The FCC today announced an initial spectrum clearing target of 126 MHz for the 600 MHz incentive auction, a figure that represents the maximum amount of spectrum the commission had hoped to offer.
The FCC last year established a spectrum clearing range from 42 MHz to 126 MHz. Carriers had hoped the FCC would be able to clear at least 80 MHz.
CTIA CEO Meredith Attwell Baker was one of the first to cheer the FCC's announcement it had hit the high end of its spectrum clearing range: "CTIA is encouraged to see so much interest in the FCC's incentive auction, which will play a critical role in making spectrum available for 4G LTE and 5G technologies. We look forward to a successful conclusion of the auction this summer, a smooth repacking transition and securing access to licensed spectrum as quickly as possible to meet consumers' mobile broadband demands," Attwell Baker said in statement.
Under the band plan associated with this spectrum clearing target, 100 MHz, or 10 paired blocks, of licensed spectrum will be offered in the forward auction on a near-nationwide basis.
The generic license blocks offered in the initial stage during the forward auction under this band plan will consist of a total of 4030 "Category 1" blocks (zero to 15 percent impairment) and a total of 18 "Category 2" blocks (greater than 15 percent and up to 50 percent impairment). The FCC said approximately 97 percent of the blocks offered for the forward auction will be "Category 1" blocks, and 99 percent of the "Category 1" blocks will be zero percent impaired. These figures likely will cheer wireless carriers and other auction bidders since unimpaired spectrum can be used more quickly.
According to a senior FCC official, the low impairment levels are an indication of robust participation on the part of broadcasters and because the FCC doesn't have to assign TV channels to wireless bands.
FCC Chairman Tom Wheeler echoed those sentiments in a statement: "Robust broadcaster participation is key to the success of the incentive auction. Today's announcement reflects the voluntary decision by many broadcasters that this auction truly is a once-in-a-lifetime opportunity," Wheeler said. "The 126 MHz initial clearing target ensures that wireless carriers and other forward auction bidders have their chance to compete for the maximum amount of low-band 'beachfront' spectrum. The wireless industry has said it needs additional spectrum to meet growing customer demand and usher in the age of 5G. The broadcasters have stepped up and done their part to fulfill that demand."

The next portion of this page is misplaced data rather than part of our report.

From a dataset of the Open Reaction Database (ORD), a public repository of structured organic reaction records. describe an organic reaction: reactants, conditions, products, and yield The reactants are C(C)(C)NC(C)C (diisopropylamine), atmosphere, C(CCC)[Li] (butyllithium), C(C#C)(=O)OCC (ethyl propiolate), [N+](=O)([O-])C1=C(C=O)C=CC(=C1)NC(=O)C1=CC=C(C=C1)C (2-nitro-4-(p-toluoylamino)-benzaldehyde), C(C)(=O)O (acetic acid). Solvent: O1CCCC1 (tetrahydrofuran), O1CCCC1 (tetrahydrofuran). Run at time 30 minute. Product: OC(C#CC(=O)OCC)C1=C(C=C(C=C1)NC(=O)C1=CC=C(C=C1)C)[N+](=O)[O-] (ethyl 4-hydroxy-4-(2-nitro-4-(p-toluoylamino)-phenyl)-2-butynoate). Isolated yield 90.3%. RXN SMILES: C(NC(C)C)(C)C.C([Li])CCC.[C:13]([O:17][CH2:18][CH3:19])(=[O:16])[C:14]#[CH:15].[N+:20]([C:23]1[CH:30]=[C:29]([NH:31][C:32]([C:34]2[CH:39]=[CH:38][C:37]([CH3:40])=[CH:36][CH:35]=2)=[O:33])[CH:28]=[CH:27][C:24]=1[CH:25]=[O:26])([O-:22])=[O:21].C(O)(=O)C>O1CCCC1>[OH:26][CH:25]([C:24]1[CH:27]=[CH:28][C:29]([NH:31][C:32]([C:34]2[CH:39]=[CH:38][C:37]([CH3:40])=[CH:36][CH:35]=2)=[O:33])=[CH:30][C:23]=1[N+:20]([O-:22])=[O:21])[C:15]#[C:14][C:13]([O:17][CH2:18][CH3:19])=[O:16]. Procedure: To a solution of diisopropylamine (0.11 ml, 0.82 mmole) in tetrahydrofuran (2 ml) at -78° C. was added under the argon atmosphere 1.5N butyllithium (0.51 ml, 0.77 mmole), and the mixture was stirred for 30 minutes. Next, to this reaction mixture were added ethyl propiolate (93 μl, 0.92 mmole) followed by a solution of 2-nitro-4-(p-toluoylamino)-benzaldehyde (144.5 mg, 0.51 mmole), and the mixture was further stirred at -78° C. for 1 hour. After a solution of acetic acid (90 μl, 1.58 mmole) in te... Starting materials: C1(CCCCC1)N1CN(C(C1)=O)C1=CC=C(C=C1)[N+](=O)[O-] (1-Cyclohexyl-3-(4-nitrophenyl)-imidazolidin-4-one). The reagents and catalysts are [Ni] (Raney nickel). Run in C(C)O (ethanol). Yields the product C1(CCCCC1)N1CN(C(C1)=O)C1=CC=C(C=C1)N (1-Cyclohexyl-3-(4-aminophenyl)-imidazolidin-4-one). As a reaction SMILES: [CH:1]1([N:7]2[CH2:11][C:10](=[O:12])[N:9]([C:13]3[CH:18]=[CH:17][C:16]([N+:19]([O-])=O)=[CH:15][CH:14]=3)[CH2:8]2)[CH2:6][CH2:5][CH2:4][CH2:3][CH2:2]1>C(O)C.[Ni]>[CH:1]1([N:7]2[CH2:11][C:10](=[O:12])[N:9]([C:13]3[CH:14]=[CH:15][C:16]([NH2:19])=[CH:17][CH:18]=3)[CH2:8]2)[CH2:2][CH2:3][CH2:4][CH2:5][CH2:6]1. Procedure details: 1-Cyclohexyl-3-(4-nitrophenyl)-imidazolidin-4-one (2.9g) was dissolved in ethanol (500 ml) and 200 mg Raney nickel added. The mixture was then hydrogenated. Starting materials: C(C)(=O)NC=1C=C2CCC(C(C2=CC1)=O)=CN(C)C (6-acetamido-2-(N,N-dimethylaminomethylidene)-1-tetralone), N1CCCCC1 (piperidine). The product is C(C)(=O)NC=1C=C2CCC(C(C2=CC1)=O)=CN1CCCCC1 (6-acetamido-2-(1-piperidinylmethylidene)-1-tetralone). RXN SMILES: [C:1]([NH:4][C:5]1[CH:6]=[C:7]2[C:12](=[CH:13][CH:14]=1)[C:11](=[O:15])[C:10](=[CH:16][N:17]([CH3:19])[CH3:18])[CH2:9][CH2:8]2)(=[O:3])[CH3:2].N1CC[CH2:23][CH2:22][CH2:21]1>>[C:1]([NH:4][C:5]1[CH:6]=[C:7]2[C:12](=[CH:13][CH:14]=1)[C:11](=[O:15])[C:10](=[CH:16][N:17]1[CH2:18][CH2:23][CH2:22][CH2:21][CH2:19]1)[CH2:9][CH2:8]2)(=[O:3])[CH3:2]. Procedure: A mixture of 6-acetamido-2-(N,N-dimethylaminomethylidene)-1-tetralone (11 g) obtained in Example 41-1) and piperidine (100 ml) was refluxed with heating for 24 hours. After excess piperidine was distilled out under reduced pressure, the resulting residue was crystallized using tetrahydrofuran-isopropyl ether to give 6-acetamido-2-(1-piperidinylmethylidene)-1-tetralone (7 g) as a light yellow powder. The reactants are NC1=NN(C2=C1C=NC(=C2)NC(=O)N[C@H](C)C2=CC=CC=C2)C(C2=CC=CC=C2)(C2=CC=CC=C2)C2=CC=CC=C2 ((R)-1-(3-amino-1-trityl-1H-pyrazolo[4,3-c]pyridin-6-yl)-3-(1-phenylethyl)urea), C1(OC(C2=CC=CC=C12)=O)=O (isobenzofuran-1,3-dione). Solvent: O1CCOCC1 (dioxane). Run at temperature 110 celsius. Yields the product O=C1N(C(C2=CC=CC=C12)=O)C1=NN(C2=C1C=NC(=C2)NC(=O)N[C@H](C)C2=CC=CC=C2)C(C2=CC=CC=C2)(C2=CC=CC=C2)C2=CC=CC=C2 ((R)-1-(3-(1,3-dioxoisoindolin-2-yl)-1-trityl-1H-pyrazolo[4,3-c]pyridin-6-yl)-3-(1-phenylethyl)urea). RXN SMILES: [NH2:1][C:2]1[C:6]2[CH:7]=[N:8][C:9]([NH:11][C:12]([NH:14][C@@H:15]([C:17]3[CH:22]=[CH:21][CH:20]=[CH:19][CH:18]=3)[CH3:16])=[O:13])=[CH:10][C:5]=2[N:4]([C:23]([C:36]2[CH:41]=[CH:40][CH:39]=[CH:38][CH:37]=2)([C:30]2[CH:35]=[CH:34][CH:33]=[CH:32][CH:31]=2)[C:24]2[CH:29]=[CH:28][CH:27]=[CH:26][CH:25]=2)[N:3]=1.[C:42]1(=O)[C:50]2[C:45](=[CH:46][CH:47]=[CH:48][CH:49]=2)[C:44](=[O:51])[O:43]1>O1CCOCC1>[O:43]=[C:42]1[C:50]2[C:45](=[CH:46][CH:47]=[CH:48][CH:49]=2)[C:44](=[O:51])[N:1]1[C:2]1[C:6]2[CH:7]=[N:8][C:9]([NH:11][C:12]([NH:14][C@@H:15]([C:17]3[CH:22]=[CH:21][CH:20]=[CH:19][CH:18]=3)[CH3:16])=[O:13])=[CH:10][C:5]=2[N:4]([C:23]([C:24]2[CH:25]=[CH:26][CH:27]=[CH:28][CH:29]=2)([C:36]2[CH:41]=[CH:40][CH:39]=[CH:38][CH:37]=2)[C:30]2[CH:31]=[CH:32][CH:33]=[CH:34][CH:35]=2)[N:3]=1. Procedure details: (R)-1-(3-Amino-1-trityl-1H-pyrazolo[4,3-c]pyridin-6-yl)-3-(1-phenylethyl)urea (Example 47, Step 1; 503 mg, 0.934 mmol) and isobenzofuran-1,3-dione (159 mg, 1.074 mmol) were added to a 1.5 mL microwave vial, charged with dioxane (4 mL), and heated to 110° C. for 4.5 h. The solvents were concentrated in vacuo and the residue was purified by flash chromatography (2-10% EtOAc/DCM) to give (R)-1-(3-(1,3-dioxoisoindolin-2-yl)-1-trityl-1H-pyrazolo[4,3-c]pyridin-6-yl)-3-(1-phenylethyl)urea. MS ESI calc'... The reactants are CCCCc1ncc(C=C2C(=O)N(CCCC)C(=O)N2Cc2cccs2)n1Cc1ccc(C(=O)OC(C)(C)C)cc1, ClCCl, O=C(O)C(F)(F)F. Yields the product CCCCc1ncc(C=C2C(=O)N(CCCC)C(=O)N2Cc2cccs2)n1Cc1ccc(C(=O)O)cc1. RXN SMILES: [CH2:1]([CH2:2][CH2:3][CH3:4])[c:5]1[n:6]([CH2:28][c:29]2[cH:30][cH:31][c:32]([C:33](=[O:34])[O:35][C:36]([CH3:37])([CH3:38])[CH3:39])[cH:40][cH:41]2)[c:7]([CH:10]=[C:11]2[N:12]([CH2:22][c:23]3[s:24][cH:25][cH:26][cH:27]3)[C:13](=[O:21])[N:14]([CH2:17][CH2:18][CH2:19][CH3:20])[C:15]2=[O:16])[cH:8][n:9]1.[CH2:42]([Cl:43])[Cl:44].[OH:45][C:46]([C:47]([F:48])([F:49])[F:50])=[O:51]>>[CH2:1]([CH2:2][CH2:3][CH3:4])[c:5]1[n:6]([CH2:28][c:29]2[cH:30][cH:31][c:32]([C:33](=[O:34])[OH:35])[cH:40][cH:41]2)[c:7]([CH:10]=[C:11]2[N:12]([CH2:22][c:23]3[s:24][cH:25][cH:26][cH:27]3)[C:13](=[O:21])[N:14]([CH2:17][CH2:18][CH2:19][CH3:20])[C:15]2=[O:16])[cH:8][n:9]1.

AT&T (NYSE: T), T-Mobile (NYSE:TMUS) and Verizon (NYSE: VZ) have all committed to bidding in the auction. Analysts at Wells Fargo estimated that AT&T could spend up to $10 billion on a 2x10 MHz chunk of nationwide spectrum, and T-Mobile will bid as much as $8 billion and Verizon could bid as much as $5 billion.
Sprint (NYSE: S) won't be participating in the auction, but other potential bidders include Comcast (NASDAQ: CMCSA) and Dish Network (NASDAQ: DISH).
The reverse auction for broadcasters, which will adhere to a clock phase format, will begin May 31. That will be preceded by mock auctions on May 25 and May 26. The reverse auction could take up to one month.
The initial bidding round on May 31 will run 10 a.m. – 4 p.m. EST and the next round on June 1 will run 10 a.m. – 2 p.m. EST. Starting June 2, the daily bidding rounds will be scheduled as 10 a.m.-12 p.m. EST and 3 p.m.-5 p.m. EST.
- see this press release
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